Nathan Adrian

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Nathan Adrian
Nathan Adrian Rio 2016b.jpg
Adrian after winning the 4×100 m freestyle relay at the 2016 Olympics
Personal information
Full name Nathan Ghar-jun Adrian[1]
National team  United States
Born (1988-12-07) December 7, 1988 (age 27)
Bremerton, Washington
Height 6 ft 6 in (1.98 m)
Weight 227 lb (103 kg)
Website NathanAdrian.com
Sport
Sport Swimming
Strokes Freestyle
College team University of California, Berkeley
Coach Dave Durden

Nathan Ghar-jun Adrian (born December 7, 1988)(Chinese:倪家駿) is an American competitive swimmer and five-time Olympic gold medalist who currently holds the American record in the long course 50-meter freestyle event.[2]

In his Olympic debut at the 2008 Summer Olympics, Adrian swam in the heats of the 4×100-meter freestyle relay and earned a gold medal when the United States team won in the final. At the 2012 Summer Olympics, Adrian won gold medals in both the 100-meter freestyle and the 4×100-meter medley relay, and a silver medal in the 4×100-meter freestyle relay. He has won a total of twenty-four medals in major international competitions; fifteen gold, six silver, and three bronze spanning the Olympics, the World, and the Pan Pacific Championships. In the 2016 Summer Olympics, along with Michael Phelps, Caeleb Dressel, and Ryan Held, he won a gold medal in the 4x100-meter freestyle relay as well as individual bronze medals in the 50-meter and 100-meter freestyles.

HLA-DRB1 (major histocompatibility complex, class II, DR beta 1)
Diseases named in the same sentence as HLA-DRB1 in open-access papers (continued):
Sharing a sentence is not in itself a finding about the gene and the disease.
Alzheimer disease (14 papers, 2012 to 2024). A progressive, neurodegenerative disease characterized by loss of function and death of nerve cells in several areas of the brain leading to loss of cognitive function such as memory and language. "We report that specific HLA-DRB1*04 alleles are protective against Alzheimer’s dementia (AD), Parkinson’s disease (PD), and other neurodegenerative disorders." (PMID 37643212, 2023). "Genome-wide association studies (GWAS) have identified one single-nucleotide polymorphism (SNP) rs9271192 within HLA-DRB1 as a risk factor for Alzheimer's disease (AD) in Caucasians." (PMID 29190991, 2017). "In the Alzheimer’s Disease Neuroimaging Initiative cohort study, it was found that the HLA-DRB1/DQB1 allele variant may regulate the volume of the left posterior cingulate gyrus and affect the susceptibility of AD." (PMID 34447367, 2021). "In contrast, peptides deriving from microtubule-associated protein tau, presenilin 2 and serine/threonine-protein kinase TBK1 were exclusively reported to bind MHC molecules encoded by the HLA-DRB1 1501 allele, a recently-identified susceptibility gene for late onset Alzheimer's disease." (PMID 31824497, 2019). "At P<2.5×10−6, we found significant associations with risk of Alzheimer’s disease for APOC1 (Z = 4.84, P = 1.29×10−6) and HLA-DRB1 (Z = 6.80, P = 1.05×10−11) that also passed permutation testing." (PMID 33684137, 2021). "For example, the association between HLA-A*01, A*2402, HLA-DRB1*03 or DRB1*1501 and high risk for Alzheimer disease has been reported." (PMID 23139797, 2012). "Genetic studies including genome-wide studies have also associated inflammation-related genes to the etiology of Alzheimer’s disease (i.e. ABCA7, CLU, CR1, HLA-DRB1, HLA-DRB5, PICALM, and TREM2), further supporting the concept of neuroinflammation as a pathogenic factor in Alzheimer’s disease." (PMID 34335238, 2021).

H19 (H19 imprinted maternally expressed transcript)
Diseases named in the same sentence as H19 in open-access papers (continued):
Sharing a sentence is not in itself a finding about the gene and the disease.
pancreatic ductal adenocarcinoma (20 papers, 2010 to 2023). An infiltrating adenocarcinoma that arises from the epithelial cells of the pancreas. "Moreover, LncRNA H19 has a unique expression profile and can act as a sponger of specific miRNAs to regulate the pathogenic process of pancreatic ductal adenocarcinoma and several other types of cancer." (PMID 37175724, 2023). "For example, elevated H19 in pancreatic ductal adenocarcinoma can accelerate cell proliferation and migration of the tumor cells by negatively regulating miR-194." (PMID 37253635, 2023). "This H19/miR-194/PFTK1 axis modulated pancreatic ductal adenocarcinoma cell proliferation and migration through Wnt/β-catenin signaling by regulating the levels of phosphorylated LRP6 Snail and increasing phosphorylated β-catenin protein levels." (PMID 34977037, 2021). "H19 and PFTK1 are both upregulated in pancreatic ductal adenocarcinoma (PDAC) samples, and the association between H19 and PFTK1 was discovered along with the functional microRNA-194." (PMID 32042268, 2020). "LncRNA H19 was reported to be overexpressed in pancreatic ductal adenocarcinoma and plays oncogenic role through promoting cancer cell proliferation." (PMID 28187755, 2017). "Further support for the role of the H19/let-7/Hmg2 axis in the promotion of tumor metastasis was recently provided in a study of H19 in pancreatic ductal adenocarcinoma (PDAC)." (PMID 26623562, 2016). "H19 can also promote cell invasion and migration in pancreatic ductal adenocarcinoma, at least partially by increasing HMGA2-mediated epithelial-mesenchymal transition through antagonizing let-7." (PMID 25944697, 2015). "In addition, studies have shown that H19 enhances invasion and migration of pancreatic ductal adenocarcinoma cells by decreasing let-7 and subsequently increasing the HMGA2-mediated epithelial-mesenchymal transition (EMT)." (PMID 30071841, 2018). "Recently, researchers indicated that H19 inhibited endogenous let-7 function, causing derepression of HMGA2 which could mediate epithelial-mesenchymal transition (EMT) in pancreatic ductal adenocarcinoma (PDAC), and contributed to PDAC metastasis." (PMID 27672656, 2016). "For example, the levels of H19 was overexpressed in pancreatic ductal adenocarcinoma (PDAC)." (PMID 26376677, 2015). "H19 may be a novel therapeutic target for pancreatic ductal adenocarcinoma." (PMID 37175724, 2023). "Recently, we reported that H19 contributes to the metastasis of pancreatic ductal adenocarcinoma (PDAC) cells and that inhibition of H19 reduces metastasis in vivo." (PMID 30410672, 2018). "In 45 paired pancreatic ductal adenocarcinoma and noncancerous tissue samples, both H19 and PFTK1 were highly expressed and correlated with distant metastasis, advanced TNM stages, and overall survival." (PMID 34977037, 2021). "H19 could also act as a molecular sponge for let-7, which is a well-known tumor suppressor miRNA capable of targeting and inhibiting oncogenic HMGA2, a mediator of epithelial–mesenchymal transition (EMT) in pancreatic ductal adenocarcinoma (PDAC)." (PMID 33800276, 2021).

Personal life[edit]

Adrian was born in Bremerton, Washington, in 1988.[3] He is the son of James and Cecilia Adrian. His mother is Chinese from Hong Kong[4][5] and works as a nurse for the Bremerton school district; his father is a retired nuclear engineer for the Puget Sound Naval Shipyard.[6] Adrian has an older sister, Donella, who swam at Arizona State University, and an older brother, Justin, who swam at the University of Washington. Adrian started swimming at the age of five because of the influence of his siblings. He graduated in 2006 from Bremerton High School, where he swam for the school team.[7] Adrian attended at the University of California, Berkeley in fall 2006, where he majored in public health. He graduated with honors in the spring of 2012.[8] Adrian was a five-time individual NCAA champion, winning the 50-yard freestyle in 2009 and 2011 and the 100-yard freestyle in 2009, 2010, and 2011.[9][10][11][12]

Career[edit]

2008 Short Course World Championships[edit]

At the 2008 Short Course World Championships, Adrian won gold in the 100-meter freestyle and 4×100-meter freestyle relay and silver in the 4×100-meter medley relay. In the 4×100-meter freestyle relay, Adrian combined with Ryan Lochte, Bryan Lundquist and Doug Van Wie won gold in a world record time of 3:08.44.[13] In his second event, the 100-meter freestyle, Adrian won gold in a time of 46.67, just ahead of Filippo Magnini who finished second with a time of 46.70.[14] For his last event, the 4×100-meter medley relay, Adrian combined with Randall Bal, Mark Gangloff and Ryan Lochte, won silver behind Russia.[15]

2008 Beijing Summer Olympic Games[edit]